How many times have you heard this? “Thats wrong! this is the correct way” it can be packaged up whatever way you like, in the end it comes down to an instructor stating that they know the way that it should be done and you are the student, so your role is to follow and mimic the moves exactly!
I often ask the question during seminars, or of new students that have a degree of experience, “why do you do the move that way”?
All too often the reply is, “because that’s the way my instructor taught me”. On the face of it this is not a problem, you may think to yourself maybe he will give me the answers later.
You put complete trust in your instructor and the Art that you have chosen to partake in, how many of us students and I include myself as a student, ask ourselves why we started the art we did? New students are what keeps any Martial Arts school running and they are attracted through the door in a great many ways, drawn to the mysticism of the arts.
There is absolutely no problem training in any art, just as long as you are aware of the reasons for your choice and the goals and direction that your chosen art follows. You may have chosen a traditional art which requires hours and hours of focus on one move, with an absolute dedication to the historical application of your moves, or maybe one that has a focus on spiritual understanding, traditional Chinese or Japanese weapons, street self-protection, the list goes on. What’s important is that your instructors are clear with regard to the arts application. The one thing you do not want is an art designed for the ancient battlefield trying to cope with the yob down the local Hostelry. All I am saying is be clear on the reasons for starting the art you choose, keep an open mind and always ask questions.
If we understand the reasons behind the teaching, it makes it easier to accept being told “that’s wrong, this is the correct way” when practicing a more traditional art. The essence of the art itself is the discipline and the self-control needed to emerge yourself completely in mastering the exact movement required. This type of practise is arguably the hardest of all especially in today’s environment of quick fix sensory input where students quickly become bored and want to move on to the next part of the technique. Being continually corrected on the smallest of detail soon tests the patience of the student.
The point with regard to the title of this Blog comes into question when the subject of the art is self-protection in today’s environment, especially if you have been told by your instructor that what he is teaching you is the answer to all the problems that you will ever encounter on the street today! I have heard instructors say “this is the way it happens, and this is what you have to do, if anyone says anything different then it’s just BS”! They are the complete authority on the subject and what they say is written in stone. We all have egos but this type of statement speaks volumes as to how large theirs are. Keeping a check on ourselves is maybe the hardest thing in the world, that’s when you need a balancing element to yourself and your teaching. One size does not fit all especially when it comes to protecting yourself. In any street encounter the one thing you can guarantee is that the violence and the moves required to survive have no set path. Those few techniques that you were told would fit suddenly abandon you and you find yourself in an unpredictable constantly changing situation, which you have to meet with spontaneous movement and a mental attitude that ensures your survival. Being manipulated and controlled within a set perimeter of techniques, without the room to alter or adapt might not be the best way to achieve this. Remember the statement by Bruce Lee “learn what is useful and discard the rest” how do we know what is useful and what should be discarded? Especially if we are constantly told that the way we are moving is wrong and this is the right way.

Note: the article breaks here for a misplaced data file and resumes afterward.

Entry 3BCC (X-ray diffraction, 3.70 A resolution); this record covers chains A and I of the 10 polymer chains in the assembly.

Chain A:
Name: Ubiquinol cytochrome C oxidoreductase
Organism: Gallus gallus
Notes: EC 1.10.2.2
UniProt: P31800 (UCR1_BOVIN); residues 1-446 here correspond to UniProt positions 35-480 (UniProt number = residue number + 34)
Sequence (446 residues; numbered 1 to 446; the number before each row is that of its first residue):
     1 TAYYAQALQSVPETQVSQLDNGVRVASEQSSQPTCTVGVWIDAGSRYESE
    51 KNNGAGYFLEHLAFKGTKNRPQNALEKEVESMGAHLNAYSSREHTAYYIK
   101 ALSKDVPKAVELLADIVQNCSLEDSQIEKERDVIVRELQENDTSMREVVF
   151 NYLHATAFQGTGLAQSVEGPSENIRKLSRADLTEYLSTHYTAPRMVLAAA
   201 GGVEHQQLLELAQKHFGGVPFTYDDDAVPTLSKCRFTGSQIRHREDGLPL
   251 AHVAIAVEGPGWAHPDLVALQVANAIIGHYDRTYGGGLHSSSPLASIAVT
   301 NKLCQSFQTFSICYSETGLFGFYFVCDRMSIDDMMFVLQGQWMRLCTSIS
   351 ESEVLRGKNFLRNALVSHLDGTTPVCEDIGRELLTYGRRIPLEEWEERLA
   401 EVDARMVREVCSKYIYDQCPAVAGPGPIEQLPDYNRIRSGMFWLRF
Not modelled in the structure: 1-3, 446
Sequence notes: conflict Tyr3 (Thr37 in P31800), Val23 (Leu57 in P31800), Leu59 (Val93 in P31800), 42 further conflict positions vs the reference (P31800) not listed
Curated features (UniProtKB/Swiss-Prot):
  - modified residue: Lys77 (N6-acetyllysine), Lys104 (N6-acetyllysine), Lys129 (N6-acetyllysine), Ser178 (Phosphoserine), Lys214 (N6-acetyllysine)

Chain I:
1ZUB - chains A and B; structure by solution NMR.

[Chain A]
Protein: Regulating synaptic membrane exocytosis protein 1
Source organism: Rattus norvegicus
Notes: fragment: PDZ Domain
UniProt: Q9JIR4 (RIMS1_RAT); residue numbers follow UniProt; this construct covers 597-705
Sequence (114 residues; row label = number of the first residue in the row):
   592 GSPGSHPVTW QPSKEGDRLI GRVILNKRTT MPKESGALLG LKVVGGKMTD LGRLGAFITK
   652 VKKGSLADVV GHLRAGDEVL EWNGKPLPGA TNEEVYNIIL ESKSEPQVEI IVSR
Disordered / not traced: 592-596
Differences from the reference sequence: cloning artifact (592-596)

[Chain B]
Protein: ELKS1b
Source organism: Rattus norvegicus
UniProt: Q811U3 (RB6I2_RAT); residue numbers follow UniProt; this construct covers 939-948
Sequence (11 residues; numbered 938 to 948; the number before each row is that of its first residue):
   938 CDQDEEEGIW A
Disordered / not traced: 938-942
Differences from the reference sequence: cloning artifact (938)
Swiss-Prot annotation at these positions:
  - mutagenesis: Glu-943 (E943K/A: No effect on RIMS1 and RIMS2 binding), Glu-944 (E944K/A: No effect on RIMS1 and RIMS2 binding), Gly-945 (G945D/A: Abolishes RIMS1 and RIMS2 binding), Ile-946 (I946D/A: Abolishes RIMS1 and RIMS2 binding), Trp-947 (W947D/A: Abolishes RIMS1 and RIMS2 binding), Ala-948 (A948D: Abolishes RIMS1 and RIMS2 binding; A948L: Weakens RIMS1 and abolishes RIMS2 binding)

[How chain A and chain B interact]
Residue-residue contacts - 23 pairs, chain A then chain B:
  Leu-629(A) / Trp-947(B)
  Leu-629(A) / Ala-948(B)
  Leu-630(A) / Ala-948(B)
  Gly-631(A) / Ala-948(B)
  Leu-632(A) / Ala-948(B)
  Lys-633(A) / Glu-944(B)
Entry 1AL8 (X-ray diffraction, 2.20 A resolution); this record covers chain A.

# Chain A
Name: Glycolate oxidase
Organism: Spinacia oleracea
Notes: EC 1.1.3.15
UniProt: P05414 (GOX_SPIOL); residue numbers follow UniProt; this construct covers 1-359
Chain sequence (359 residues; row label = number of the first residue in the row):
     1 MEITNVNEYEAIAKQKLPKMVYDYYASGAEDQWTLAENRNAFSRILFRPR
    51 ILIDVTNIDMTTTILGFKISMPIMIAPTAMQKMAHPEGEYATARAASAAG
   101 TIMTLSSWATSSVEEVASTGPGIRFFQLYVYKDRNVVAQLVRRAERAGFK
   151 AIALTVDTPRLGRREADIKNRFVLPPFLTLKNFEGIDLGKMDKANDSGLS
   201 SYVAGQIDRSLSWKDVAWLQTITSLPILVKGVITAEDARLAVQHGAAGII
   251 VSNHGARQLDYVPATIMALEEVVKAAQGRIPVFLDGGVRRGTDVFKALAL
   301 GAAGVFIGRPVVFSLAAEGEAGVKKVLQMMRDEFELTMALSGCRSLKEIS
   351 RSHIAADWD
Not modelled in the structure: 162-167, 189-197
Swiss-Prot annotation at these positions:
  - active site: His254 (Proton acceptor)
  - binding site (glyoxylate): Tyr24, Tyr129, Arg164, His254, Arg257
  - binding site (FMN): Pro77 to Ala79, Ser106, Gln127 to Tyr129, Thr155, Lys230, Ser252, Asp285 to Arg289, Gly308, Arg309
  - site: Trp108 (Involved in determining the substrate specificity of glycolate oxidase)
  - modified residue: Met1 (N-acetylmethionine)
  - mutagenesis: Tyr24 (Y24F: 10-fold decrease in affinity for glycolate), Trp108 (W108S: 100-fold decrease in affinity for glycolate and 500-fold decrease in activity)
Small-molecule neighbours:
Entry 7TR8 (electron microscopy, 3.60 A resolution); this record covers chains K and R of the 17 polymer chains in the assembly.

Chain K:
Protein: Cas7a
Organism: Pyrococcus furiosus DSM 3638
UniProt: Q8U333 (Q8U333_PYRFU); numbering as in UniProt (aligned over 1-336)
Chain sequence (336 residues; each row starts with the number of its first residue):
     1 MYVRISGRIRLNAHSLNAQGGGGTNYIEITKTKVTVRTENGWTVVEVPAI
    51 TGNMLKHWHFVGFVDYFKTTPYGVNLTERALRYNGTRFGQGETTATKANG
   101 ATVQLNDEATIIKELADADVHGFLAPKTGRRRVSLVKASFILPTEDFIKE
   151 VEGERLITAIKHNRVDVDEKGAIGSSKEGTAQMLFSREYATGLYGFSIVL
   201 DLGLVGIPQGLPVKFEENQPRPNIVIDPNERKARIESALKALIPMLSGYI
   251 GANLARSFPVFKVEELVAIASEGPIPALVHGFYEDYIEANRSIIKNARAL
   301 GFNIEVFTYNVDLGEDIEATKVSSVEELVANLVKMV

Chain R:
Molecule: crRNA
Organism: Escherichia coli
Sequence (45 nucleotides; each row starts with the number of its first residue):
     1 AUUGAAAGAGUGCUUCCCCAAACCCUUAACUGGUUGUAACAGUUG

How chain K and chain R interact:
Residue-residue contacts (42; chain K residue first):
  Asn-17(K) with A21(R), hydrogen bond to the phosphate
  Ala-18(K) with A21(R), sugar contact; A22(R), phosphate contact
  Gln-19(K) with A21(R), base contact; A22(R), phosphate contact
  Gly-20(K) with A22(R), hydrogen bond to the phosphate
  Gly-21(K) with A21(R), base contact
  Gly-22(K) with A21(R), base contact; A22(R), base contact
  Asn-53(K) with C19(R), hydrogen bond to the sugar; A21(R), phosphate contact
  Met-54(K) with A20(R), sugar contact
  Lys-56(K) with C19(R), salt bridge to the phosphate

What do you think are the reasons that some instructors want to be so controlling? Is it a power thing or maybe insecurity?. Who knows, the important thing is to be aware of the potential problems. That way you can avoid being in a class where the above statement occurs and then find yourself in a situation that you are not equipped to deal with, both physically and mentally.
Arguably your mental skills should be better than your physical skills, you should first seek a path of peace and not war.
What should be gained from the above, is how lucky you are if you find an open secure instructor, one that encourages learning, not just from his own art but from others as well. Always be mindful of the reasons why instructors preach that what they do is better than everything else out there. None of us have all the answers and we can all help each other. The Martial Science University, headed by Dr R Chapel has the motto “integrity through excellence”, walking the path of integrity and honesty should go hand in hand with instructors values, especially when you are in the responsible position of teaching others a Martial Art that is designed to potentially one day save your students or one of their family member’s life.